Thirty-two people died on Tasmanian roads over 2019, government data shows.
This was one less death compared to 2018 and three below the 10-year average of 35.
There were 252 serious injuries as a result of crashes in 2019 which again was below the 281 serious injuries recorded in 2018.
The 10-year average for serious injuries is 271.3.
Infrastructure Minister Michael Ferguson said motorcyclists were over-represented in last year's road toll with six killed and 66 seriously injured.
There were eight motorcyclists killed on the state's roads in 2018 and 81 seriously injured.
"Motorcyclists account for only 4 per cent of registered vehicles on our roads," Mr Ferguson said.
"While we recognise that crashes causing death and injury on our roads can be the result of inadvertent mistakes, many are still caused by careless or reckless behaviour.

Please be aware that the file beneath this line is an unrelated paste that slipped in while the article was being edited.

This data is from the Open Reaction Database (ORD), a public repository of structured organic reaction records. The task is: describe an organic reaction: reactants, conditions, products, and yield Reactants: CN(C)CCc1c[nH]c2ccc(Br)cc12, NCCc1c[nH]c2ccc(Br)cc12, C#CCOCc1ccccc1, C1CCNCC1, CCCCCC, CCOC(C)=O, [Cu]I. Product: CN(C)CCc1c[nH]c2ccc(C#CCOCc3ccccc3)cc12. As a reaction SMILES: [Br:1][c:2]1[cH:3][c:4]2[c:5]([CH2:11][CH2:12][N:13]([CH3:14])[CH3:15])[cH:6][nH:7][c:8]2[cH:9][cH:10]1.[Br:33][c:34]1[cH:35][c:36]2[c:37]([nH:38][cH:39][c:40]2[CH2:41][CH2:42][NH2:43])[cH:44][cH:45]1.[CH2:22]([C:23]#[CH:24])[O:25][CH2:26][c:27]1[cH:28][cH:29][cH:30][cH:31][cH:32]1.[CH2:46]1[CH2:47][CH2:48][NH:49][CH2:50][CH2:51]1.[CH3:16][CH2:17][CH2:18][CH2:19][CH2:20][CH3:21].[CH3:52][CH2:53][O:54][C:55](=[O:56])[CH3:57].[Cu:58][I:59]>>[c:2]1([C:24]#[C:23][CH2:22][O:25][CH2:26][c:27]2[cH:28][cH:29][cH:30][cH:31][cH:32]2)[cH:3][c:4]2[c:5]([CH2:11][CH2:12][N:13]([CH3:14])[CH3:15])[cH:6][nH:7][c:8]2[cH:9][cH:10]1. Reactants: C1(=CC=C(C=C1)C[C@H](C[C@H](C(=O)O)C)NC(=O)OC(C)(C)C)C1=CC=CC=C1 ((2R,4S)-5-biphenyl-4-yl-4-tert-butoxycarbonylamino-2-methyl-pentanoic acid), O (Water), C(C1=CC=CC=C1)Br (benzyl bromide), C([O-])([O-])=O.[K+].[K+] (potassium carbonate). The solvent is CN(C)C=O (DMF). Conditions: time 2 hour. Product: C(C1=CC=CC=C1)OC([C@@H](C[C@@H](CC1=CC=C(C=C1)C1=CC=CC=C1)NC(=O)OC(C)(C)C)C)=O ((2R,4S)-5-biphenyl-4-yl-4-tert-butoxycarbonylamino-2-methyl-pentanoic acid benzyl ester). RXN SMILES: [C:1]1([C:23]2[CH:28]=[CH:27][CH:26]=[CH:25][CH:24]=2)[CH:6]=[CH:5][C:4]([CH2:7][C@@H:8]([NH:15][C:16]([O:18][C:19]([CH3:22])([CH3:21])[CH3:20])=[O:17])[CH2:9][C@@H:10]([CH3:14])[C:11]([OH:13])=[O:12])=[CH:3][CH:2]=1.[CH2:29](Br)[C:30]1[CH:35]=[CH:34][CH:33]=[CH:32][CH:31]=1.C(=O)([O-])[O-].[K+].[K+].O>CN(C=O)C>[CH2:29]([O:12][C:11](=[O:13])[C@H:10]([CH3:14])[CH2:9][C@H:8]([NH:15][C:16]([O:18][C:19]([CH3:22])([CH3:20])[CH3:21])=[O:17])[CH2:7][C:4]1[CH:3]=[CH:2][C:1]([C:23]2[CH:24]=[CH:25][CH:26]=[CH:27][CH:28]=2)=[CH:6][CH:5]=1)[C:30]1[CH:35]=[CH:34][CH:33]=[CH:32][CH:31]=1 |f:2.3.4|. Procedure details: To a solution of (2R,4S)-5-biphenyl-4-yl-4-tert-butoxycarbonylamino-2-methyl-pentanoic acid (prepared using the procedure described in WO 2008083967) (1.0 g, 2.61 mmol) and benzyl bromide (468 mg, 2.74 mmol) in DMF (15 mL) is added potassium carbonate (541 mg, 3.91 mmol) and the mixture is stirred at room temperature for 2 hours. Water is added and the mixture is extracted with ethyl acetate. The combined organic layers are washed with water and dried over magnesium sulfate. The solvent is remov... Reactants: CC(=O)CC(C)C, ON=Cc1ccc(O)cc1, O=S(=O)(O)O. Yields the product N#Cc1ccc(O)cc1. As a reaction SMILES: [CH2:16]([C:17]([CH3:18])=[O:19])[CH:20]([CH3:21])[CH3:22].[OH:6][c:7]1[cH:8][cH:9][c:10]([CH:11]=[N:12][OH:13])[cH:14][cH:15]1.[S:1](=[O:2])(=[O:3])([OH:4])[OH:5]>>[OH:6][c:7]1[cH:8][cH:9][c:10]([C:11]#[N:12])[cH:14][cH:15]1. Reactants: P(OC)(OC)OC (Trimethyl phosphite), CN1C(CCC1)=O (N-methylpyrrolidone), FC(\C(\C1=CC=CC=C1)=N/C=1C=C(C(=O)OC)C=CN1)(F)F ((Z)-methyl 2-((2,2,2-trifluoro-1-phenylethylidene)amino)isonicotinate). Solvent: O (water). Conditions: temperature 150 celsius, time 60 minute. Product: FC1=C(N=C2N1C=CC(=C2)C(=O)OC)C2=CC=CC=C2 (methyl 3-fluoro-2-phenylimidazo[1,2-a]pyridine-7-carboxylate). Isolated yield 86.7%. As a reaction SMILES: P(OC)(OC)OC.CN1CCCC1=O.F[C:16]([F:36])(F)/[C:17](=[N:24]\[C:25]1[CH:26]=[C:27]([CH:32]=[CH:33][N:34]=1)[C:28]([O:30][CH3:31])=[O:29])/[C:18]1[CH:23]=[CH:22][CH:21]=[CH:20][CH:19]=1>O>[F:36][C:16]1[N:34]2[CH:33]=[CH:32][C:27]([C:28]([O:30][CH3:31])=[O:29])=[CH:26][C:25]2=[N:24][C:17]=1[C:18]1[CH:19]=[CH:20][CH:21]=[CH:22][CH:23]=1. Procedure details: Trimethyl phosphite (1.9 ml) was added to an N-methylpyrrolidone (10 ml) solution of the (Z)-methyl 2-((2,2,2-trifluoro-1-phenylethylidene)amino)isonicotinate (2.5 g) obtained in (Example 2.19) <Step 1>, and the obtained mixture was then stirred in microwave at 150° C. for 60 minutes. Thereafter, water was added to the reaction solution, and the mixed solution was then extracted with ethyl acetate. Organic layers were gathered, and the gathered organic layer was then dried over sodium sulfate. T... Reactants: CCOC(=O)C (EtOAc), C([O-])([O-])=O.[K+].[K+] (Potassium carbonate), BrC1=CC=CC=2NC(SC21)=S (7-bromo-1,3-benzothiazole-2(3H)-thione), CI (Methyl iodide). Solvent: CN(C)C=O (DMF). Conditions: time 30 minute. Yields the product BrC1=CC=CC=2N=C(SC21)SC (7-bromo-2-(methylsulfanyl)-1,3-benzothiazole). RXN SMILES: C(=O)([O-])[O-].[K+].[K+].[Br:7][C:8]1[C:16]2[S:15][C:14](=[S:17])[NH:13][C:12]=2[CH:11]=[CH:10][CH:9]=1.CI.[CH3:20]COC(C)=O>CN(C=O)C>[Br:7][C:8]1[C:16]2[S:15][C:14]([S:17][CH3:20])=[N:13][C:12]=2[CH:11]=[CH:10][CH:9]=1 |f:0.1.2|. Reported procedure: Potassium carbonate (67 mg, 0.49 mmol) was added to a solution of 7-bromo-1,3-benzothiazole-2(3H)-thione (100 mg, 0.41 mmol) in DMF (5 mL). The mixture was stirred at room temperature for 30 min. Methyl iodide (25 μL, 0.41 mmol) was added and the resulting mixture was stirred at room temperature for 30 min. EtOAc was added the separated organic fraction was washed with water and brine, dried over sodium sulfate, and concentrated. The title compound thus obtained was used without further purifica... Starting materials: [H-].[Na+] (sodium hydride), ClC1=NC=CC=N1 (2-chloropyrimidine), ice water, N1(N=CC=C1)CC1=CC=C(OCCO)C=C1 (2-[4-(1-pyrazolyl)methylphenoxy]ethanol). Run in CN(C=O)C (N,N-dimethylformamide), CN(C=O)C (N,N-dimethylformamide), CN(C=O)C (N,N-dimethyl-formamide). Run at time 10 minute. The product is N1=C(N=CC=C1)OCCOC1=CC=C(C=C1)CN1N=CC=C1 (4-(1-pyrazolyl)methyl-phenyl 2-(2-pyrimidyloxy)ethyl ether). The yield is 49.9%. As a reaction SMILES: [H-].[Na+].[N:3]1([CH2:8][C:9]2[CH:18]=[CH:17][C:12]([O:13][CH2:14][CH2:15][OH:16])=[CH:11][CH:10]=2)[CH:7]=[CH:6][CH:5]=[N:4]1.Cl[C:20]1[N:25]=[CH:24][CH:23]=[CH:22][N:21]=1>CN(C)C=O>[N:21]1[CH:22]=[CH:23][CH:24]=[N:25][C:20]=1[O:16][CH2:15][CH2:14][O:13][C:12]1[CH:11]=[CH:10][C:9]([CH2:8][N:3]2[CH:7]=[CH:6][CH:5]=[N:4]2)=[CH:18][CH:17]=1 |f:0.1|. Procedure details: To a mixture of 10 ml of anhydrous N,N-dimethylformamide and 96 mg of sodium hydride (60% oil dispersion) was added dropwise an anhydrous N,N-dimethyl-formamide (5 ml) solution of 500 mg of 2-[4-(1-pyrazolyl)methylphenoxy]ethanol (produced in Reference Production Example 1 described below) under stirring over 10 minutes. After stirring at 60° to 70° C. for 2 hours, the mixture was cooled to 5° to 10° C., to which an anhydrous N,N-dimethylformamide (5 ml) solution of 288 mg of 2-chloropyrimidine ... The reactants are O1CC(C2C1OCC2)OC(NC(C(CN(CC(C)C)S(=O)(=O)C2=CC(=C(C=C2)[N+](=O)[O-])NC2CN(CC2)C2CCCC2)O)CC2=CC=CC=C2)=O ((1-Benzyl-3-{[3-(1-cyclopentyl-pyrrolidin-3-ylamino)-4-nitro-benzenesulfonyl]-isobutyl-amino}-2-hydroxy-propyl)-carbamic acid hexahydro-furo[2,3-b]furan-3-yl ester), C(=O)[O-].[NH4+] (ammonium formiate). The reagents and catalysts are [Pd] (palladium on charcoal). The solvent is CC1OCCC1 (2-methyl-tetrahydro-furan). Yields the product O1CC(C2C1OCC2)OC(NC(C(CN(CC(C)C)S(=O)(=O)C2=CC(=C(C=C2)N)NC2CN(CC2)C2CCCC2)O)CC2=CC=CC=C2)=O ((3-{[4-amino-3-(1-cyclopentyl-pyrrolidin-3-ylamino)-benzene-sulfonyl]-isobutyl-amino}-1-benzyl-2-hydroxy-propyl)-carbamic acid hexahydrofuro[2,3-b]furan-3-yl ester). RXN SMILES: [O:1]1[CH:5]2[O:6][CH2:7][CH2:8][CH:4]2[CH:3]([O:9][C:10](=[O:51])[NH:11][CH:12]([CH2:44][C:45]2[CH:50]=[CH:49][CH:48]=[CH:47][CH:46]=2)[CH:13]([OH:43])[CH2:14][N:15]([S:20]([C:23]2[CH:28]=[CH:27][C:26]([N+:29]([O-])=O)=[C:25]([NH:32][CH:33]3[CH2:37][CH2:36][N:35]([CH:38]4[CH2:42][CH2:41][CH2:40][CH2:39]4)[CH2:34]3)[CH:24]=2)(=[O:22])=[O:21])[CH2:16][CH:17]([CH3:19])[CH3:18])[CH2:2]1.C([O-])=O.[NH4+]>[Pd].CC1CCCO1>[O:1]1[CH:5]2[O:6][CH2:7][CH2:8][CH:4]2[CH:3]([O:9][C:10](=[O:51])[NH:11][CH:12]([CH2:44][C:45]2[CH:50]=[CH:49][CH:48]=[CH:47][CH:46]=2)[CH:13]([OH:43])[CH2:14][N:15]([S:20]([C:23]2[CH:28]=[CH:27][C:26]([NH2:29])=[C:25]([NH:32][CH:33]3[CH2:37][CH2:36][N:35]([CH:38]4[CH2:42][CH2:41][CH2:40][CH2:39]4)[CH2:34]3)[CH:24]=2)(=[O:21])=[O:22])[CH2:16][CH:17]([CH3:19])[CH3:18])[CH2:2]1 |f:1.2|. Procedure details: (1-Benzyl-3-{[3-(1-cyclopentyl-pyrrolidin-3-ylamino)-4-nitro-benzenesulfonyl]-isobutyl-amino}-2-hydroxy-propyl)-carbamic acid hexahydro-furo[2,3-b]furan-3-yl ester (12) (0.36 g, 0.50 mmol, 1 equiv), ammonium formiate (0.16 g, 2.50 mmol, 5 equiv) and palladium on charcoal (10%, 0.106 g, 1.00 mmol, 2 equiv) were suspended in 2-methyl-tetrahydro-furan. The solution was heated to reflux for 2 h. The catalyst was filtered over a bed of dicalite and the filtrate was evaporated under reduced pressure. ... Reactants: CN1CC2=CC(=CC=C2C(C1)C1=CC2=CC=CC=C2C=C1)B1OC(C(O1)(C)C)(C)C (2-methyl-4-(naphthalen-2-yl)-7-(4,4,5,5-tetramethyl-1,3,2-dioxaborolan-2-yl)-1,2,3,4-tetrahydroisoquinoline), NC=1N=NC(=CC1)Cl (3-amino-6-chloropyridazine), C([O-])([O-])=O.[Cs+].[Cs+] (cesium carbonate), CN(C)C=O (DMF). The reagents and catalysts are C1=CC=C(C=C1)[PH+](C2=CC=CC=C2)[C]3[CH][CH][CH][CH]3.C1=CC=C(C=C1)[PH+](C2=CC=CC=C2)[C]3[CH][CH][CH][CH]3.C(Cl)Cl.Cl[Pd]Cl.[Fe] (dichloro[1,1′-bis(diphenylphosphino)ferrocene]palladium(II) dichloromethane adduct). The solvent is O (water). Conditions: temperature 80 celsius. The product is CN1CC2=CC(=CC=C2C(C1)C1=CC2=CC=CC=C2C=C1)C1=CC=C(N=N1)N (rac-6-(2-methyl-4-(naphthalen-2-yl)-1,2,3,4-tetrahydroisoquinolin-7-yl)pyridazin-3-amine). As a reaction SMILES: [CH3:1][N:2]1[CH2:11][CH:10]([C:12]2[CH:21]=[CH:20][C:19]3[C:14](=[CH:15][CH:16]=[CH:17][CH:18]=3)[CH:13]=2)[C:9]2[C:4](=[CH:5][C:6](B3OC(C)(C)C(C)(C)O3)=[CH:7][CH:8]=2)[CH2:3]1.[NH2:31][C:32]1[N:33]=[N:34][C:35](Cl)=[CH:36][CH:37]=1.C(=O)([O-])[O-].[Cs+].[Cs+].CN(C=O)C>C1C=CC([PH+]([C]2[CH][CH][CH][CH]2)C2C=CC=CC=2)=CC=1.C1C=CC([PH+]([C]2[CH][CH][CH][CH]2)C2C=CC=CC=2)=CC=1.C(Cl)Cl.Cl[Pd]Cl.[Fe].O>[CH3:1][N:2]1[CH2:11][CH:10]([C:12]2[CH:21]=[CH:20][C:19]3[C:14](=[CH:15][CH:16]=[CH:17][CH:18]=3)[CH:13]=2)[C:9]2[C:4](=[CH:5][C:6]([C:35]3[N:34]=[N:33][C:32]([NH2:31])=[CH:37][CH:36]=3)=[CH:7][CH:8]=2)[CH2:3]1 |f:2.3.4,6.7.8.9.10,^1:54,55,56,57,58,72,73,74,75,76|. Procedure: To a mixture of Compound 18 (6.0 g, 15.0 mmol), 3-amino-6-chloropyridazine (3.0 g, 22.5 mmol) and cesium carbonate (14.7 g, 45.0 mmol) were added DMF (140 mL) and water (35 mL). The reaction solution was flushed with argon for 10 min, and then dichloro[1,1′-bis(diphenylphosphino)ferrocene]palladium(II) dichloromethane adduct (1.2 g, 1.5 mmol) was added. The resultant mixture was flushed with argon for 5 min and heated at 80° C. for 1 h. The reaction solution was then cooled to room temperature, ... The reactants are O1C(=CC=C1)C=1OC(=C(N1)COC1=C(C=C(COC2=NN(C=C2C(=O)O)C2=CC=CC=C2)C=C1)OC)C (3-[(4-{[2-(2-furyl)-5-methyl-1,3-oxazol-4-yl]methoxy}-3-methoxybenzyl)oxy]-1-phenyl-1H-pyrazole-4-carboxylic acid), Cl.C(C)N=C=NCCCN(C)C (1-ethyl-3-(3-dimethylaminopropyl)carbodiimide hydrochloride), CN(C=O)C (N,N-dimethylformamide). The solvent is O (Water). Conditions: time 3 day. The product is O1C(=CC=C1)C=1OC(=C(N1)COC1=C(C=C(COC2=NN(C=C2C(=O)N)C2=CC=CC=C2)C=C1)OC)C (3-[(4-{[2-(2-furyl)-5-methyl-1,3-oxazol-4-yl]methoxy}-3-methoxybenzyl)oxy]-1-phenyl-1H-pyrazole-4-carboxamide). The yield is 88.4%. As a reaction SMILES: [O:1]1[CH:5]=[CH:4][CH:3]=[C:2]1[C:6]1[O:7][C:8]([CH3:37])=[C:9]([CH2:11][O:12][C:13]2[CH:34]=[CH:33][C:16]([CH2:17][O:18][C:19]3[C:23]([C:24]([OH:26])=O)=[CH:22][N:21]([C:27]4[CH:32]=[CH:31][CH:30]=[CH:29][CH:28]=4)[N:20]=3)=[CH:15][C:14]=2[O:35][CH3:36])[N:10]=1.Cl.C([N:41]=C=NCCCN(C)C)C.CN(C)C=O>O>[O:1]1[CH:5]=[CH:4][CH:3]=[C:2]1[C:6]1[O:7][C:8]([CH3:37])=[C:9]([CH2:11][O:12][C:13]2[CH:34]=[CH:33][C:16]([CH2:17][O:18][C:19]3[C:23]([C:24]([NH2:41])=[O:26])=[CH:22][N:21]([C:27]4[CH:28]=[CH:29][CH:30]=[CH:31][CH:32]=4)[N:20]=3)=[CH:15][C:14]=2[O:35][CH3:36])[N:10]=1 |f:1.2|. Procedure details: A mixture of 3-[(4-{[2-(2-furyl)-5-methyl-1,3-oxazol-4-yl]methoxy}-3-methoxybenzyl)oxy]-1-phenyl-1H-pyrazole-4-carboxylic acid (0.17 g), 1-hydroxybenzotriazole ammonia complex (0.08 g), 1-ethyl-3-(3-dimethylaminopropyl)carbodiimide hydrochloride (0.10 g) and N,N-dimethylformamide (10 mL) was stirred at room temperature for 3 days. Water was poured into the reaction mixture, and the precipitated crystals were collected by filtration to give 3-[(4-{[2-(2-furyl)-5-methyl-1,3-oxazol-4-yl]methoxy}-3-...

"We continue to work hard to change attitudes around speeding, the use of mobile phones when driving, and drink and drug driving, which are all irresponsible and can be deadly."
Up until September 30, 15 drivers had been killed, three passengers and four pedestrians.
Mr Ferguson said there had been no fatal accidents on the road between Christmas and New Year's Day.
The state's road toll peaked in 2009 with 63 deaths and 290 serious injuries.
The road toll was at its lowest in 2011 with 24 deaths.